The Dutch market for aircraft, parts, associated equipment, and services can be broken down into commercial and military sectors. Both sectors are transparent, making it relatively easy to identify the key players. Nevertheless, U.S. companies should consider working with a local representative in order to take advantage of upcoming opportunities in a timely manner. Although competition is strong, U.S. suppliers with advanced technology and a good price/quality ratio can expect to do well in the Netherlands.
The Dutch are receptive to U.S. made aviation products, which are well known for their innovation and quality. Price, quality and after-sales service are the dominant purchasing factors in addition to compliance to EU regulations.
Furthermore, it is important to work with a local partner or to consider opening a local sales office. A reputable agent with good contacts can provide important and timely information, which is often not readily available through public sources. In addition, in light of complicated tender and import procedures, it can be challenging to beat the competition and sell effectively without a competent agent. Companies choosing local representatives can expect to benefit from their knowledge of the market, local technical expertise, existing customer base, local marketing and sales experience, and services such as installation, maintenance, training, and after-sales service.
U.S. exporters should be aware of a growing reluctance in the Netherlands to work with ITAR-regulated products and technologies. The lead-time to obtain an export license approval for products is long. A lead time of six-to-eight weeks is deemed acceptable, but in practice, customers at the Ministry of Defense and the National Police are waiting 12-16 weeks, or longer.
Current Market Trends and Demand
Aviation remains a growth sector due to its increasing economic interest and importance to the Netherlands. Schiphol is Europe’s second-best connected airport and the second-best hub for international travel worldwide. It is among the top five busiest airports in Europe and the airport authority expects further passenger and freight growth going forward.
In terms of military opportunities, the Dutch Government has committed to incrementally increase defense spending by €1.5 billion between 2019-2023, with a one-time increase of €1.2 billion in 2019 and an annual increase of €162 million in the following years. Opportunities are outlined in a national plan laid out by the Ministry of Defense, which lists the top five Dutch defense priorities: the procurement of additional F-35s, reinforcement of land capabilities through investment in direct and indirect firing power, strengthening of maritime capabilities through investment in ballistic missile defense capabilities, additional enablers for their Special Operations Forces (on ground and in air, including an additional rotary wing), and the expansion of capabilities in the cyber and information domain.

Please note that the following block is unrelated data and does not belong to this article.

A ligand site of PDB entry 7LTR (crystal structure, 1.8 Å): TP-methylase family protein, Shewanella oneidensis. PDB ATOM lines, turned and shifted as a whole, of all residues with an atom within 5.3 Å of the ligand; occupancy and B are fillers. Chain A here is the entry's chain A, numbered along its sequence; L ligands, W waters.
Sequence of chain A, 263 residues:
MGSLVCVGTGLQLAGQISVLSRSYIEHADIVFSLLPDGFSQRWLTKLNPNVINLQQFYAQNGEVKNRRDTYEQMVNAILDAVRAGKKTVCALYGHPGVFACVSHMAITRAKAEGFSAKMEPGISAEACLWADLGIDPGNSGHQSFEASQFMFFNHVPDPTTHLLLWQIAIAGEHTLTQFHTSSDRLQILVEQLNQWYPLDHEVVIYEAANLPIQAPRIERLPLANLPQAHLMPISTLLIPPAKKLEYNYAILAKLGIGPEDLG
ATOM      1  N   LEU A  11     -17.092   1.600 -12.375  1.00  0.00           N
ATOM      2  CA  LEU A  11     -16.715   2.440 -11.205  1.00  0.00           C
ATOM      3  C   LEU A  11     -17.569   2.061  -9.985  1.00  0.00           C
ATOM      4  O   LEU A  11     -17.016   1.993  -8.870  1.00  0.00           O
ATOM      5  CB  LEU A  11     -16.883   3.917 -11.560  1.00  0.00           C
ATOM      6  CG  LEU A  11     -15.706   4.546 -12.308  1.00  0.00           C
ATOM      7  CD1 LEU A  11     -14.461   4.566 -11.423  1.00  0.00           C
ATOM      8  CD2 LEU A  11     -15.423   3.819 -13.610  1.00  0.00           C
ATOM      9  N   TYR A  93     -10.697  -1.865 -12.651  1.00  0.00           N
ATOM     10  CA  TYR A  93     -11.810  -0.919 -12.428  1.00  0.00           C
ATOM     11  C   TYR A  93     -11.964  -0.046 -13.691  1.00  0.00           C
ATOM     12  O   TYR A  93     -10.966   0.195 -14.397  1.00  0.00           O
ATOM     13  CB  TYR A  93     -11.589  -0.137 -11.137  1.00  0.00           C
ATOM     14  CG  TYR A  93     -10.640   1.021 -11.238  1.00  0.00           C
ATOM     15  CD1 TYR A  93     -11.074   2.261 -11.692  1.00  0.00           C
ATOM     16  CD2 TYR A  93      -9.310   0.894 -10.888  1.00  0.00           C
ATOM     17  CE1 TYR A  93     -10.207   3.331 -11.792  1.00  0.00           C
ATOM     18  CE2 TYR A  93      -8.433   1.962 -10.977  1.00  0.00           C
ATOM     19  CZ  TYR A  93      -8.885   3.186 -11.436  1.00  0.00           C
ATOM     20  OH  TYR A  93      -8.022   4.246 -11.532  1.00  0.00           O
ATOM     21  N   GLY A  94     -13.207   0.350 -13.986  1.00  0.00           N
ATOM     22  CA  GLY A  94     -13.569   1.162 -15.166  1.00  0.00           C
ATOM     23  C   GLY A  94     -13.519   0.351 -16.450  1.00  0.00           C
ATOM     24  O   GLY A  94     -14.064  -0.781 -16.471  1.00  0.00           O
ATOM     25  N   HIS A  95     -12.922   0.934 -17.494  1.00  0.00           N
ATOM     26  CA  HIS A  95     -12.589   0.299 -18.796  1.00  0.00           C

Future military opportunities are normally outlined in the Defense Program Overview (DPO). An English version of the DPO is available on request from the U.S. Commercial Service at the Embassy in The Netherlands. The 2018 Defense White Paper offers a more long-term overview of all the opportunities between 2018 and 2033. In light of the large number of programs on the horizon, companies are advised to review the list posted here.
Woensdrecht Air Base is mainly used by the Royal Netherlands Air Force as a training and logistical base. It is also well known as the Dutch Air Force’s logistics center and became the spare parts warehouse for all F-35 in Europe as of November 2019. Woensdrecht Air Base also has one civilian user, Fokker Services, which provides maintenance, primarily but not exclusively for Fokker aircraft. As a result of the presence of Fokker Services, many Fokker aircraft are usually present at the airfield. The Royal Netherlands Air Force mainly operates the Pilatus PC-7 for initial training from this Air Base.
Unmanned Aerial Vehicles
The use of Unmanned Aerial Vehicles (UAVs), also known as drones or remotely piloted aircraft (RPA), is increasing in the Netherlands. The Dutch government is developing regulations to classify and track UAVs. Law enforcement and the military are seeking technologies that will counter hostile UAV-threats.
The Dutch established an aerospace innovation hub called Aviolanda to support and stimulate the national aircraft maintenance, repair, and overhaul (MRO) sector. This initiative aims to develop the Netherlands as a premier location for state-of-the-art industrial maintenance, logistical processes, and repair in both civil and military aviation. An ongoing project at Aviolanda is the Dutch Drone Center which is a public-private partnership primarily aimed at safe testing and demonstrating of drones within a controlled airspace. This unique location provides professional drone developers and companies the opportunity to further develop their unmanned aerial systems and associated applications. Demonstrations with drones for potential customers are also possible, both for certificated and non-certificated systems or companies. The center also drives innovation and development in the fields of MRO; electronics; development production, and assembly of parts; training and education; certification; and logistics.
Amsterdam Drone Week (international conference and exhibition)
Amsterdam, the Netherlands
December 1-3, 2020
NIDV Exhibition Defense & Security (national conference and exhibition)
Rotterdam, the Netherlands
November 19, 2020
U.S. Commercial Service – The Netherlands
Senior Commercial Specialist